Both overfeeding and undernourishment are highly relevant challenges for public healthcare systems worldwide [1]. Obesity is known to be associated with low-grade chronic inflammation and cardiometabolic diseases [2]. It also goes hand in hand with a higher risk for infections and sepsis, which is another common clinical challenge associated with high morbidity and mortality [3,4,5]. A better understanding of subgroups at higher risk could therefore contribute to improved patient care [6,7,8,9,10,11]. The pathogenesis and optimal treatment of septic patients is the subject of intensive research, whereas mortality remains high and an often limited functional capacity in surviving patients remains a challenge [6, 12,13,14]. Underweight is a less common problem than overweight in Western societies. Yet, the relationship between sepsis and underweight is of great interest from a clinical perspective as undernourished septic patients have been consistently observed to suffer from excess mortality [15,16,17]. On the contrary, the association of sepsis with obesity is complex. While adipose patients have a higher incidence of sepsis, an obesity paradox was observed by different authors [5, 18,19,20]. This refers to the phenomenon that adipose septic patients, contrary to the experience with many other (chronic) diseases, have a better survival rate than normal or underweight patients [21]. The phenomenon that obesity is a risk factor for the occurrence of a critical illness on the one hand but acutely ill obese patients have a better outcome on the other hand, has also been observed in other clinical situations and remains subject of current debate [22]. Since data on the relationship between obesity and sepsis in particular are contradictory and often based on single center studies, we wanted to investigate the relationship between body mass index (BMI) and mortality in septic patients in a large, multicenter database. The aim of our paper was to evaluate possible associations of overweight and underweight with the outcome of septic patients. We conducted this analysis in the large-scale eICU collaborative research database [23].


Study subjects

The eICU collaborative research database is a multicenter ICU database, including over 200,000 admissions on 335 ICUs from 208 hospitals across the USA in 2014 and 2015 [23]. We extracted baseline characteristics and organ support data (use of vasopressors and mechanical ventilation) on day one. The database is released under the Health Insurance Portability and Accountability Act (HIPAA) safe harbor provision. Septic patients in this study were identified via the method established by Pollard et al. [23]. Elixhauser Comorbidity Index was calculated using the Agency for Healthcare Research and Quality (AHRQ) method [24, 25].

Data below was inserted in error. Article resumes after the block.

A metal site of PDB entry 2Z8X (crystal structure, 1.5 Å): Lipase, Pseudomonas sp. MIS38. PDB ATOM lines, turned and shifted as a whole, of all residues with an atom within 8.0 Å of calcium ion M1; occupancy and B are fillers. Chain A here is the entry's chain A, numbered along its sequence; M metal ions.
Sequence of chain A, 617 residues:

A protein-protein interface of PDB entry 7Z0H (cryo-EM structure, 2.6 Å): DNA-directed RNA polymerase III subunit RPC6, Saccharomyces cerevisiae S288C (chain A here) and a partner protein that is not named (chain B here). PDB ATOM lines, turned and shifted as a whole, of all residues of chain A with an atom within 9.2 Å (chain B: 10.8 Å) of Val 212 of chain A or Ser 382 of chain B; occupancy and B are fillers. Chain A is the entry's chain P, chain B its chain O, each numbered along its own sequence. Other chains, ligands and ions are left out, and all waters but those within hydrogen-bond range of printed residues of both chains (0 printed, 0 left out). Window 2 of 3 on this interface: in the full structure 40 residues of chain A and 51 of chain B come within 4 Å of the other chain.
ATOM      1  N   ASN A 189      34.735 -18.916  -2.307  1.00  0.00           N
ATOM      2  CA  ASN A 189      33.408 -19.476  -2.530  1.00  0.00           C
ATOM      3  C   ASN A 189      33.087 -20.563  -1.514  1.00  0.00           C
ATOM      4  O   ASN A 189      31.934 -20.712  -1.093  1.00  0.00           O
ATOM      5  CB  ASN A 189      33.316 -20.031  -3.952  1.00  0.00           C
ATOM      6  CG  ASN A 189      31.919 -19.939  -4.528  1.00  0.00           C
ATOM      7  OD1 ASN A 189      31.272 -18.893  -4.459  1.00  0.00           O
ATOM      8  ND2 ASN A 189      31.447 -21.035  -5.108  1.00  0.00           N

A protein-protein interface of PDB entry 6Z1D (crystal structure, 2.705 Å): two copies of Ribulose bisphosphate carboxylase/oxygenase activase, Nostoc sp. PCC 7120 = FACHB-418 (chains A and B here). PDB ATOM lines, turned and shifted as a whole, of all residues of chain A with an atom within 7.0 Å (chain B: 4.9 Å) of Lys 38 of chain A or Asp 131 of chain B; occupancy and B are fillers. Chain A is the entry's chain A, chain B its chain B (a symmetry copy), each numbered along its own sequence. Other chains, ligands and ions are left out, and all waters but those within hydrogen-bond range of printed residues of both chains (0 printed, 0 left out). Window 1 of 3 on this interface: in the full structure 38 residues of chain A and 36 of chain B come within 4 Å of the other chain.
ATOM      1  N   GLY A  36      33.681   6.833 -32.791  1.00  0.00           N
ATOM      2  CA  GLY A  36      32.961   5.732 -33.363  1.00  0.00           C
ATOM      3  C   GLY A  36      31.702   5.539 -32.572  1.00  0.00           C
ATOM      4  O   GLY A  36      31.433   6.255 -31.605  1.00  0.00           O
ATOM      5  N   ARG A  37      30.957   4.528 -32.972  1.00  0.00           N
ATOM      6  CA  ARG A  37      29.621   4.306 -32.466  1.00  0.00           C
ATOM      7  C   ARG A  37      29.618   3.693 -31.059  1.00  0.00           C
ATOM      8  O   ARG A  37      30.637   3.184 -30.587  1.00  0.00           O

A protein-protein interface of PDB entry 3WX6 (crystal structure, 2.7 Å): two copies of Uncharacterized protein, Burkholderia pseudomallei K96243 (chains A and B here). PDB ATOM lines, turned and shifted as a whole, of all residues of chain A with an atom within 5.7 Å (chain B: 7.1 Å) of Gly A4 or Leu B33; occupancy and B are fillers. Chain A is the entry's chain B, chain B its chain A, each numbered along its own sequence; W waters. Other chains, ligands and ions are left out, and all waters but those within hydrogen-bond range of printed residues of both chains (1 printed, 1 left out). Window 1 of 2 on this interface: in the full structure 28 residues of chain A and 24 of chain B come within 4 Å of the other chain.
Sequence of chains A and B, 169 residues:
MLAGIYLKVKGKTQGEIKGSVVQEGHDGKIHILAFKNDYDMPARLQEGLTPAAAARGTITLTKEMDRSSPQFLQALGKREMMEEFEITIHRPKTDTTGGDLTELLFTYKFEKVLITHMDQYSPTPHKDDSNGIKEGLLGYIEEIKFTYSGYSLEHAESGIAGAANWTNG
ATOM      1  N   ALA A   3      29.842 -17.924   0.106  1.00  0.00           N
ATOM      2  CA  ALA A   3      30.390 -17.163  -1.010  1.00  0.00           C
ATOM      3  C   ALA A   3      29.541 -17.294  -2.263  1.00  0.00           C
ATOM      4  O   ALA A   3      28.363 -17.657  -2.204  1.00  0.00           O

Statistical analysis

We expressed continuous data points as median ± interquartile range and assessed differences between independent groups using Kruskal-Wallis equality of populations rank test accordingly. Categorical data are expressed as numbers (percentage), χ2-test was used to calculate univariate differences between groups. The primary exposure was BMI as an ordinal variable based on the World Health Organization BMI classification: underweight (BMI < 18.5 kg/m2), normal weight (BMI 18.5 to < 25 kg/m2), overweight (BMI 25 to < 30 kg/m2) and obesity (BMI ≥ 30 kg/m2). The primary outcome was ICU mortality. The secondary outcomes were management strategies, mechanical ventilation, and vasopressor use. We used multilevel logistic regression to fit three sequential regression models for the binary primary outcome to evaluate the impact of the BMI category on ICU mortality. First, a baseline model with the BMI category as a fixed effect and ICU as random effect (model 1) was fitted. Second, to model 1, patient characteristics (age, sequential organ failure assessment, SOFA, score, sex, infection source, ethnics, model 2) were added as independent variables to the model. Third, to model 2, management strategies (model 3) were added to the model. Model 1 and model 2 were used to evaluate the primary and secondary outcomes, whereas model 3 was only used to assess the primary outcomes. We chose the independent variables based on our clinical experience. We calculated adjusted odds ratios (aOR) with respective 95% confidence intervals (95% CI). Additionally, we performed sensitivity analyses, stratifying patients with received fluids > 30 ml/kg/h, creatinine above and below 2.0 mg/dL (arbitrary cut-off), lactate above and below 2.0 mmol/L (arbitrary cut-off), age above and below 65 years (arbitrary cut-off), and SOFA score above and below 10 points (arbitrary cut-off), with and without mechanical ventilation, with and without vasopressor use, and patients with a primary pulmonary focus versus non-pulmonary/all other foci. We performed the stratified sensitivity analyses using model 1. All tests were two-sided, and a p-value of < 0.05 was considered statistically significant. Stata/IC 16.1 (StataCorp LLC 2019. Stata Statistical Software: Release 16. College Station, TX, USA) was used for all statistical analyses.